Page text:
In this Testament I must write of my one and only meeting with The Master. I had been given an appointment on a Wednesday morning at 11.30am and I was punctual. I was recognised by security and admitted without any particular precautions. Everything was friendly and informal. I introduced myself to The Master’s PA, a woman in her thirties who was the model of modern professionalism. She asked me if I wanted a cup of coffee as I waited in her office. The PA’s office was connected to The Master’s office as well as having its own entrance. The Master’s office also had another door which led into the interior of the house. I accepted the offer of a cup of coffee (it was of surprisingly low quality) and made small talk as I waited nervously for the meeting. The Master was in a meeting with the Health Minister. Occasionally I heard loud and jovial voices from The Master’s office. The Master usually exuded bonhomie so this was not surprising. I was nervously watching the clock. We were running ten minutes late. I could feel my stomach starting to churn a bit. I started to sweat. But I maintained a relaxed appearance. This meeting could be of crucial importance to my career. All that striving might be undone, or at least, I could be put back a couple of years.
The PA’s phone rang and she answered.
“You can go in now,” she said pleasantly. “Take your coffee with you.”
I declined this offer, leaving the cup on her desk. I didn’t want the problem of dealing with such a complex prop during the meeting. I tried to get control of my nerves and headed towards the door. I knocked and received the reply.
“Peter – come on in.”
I entered The Master’s office. The Master was at his desk. Indicating the chair on the other side of the desk he said grab a seat. He gestured towards the chair as if anxious that I would not experience any inconvenience for a moment longer than necessary.
I sat down. On being admitted to the presence of The Master I immediately began to feel more at ease. There was an element of nerves disappearing once the game has started, but it was more than that. The presence of The Master was itself massively reassuring. It was as if I was in the place where nothing bad could really happen. This was the magical quality that The Master could communicate through the media. It was an innate quality, but also one he had worked hard to develop. The Master asked me how things were going. He seemed genuinely interested. I immediately gave in to the temptation to say that things were going better than they actually were. As I did so I was annoyed with myself but I was compelled to feel that I should be positive. The Master himself exuded positivity. We moved, seemingly effortlessly, to a discussion of the real subject of the meeting. No official agenda had been set. But we both knew what the meeting would be about. My enthusiasm for the proposed war with Turkestan was now becoming an embarrassment to the party. The diplomatic situation had recently changed dramatically.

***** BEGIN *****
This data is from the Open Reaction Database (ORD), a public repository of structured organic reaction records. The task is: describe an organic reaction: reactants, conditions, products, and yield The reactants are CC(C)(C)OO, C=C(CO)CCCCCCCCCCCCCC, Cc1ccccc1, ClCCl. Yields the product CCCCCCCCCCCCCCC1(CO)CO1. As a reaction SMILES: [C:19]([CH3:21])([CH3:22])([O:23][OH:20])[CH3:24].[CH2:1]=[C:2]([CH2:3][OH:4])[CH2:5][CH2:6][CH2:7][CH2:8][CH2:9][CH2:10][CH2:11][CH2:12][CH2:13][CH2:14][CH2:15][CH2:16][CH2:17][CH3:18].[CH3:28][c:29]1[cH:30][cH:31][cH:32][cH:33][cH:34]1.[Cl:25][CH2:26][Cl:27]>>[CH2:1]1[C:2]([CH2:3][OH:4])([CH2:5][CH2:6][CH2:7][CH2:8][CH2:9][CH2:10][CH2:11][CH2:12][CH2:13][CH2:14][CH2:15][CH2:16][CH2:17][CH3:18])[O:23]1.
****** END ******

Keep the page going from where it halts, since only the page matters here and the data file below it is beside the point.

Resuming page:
The Master thanked me for my support in recent months. He and the party were grateful for the courageous way I had spoken out in favour of military intervention in Turkestan. My concern for freedom and democracy was admirable. The Master did not make any direct criticism of my stance. If anything he was full of praise for it. But he tactfully raised the issue of how we needed to rethink our policy in the light of new developments. He used the word “we” a lot. And why not? We were all members of the same party after all. We all had the same essential aims. We relaxed into a discussion of the present political situation in Eurasia. And it was a genuine discussion. Several times The Master paused to listen attentively to what I had to say. He even cut himself short a couple of times in order to listen carefully. Nevertheless, I was aware that The Master was subtly manipulating the situation to his own advantage, though it was difficult to say exactly how. It was like playing poker against a master: you knew you were losing and that you were going to continue to lose, but you couldn’t put your finger on exactly why.
We discussed, in rather elliptical fashion, the geopolitical ambitions of our major allies. In general our policy, though it was never openly stated in these crude terms, was to support the long term subjugation of the area to western interests. The subjugation was to be a three stage one. The first stage was diplomatic and military, the second stage was economic, and the final and conclusive stage was cultural and ideological. The overall policy was clear, but there were issues over timing and the detail of tactics.
At the end of the meeting everything was made clear to me. Party policy was no longer to support military intervention in Turkestan. I was to tone down my pro-interventionist statements, though of course the party was a democracy and I was free to say whatever I liked. At no point did I feel that I was being muzzled. The Master walked to the door with me and we exchanged pleasantries on the way out. The meeting had lasted no more than twenty minutes. I was relieved that it was over. The PA smiled at me on the way out. It hadn’t been too bad, though what hadn’t been said was in many ways more significant that what had.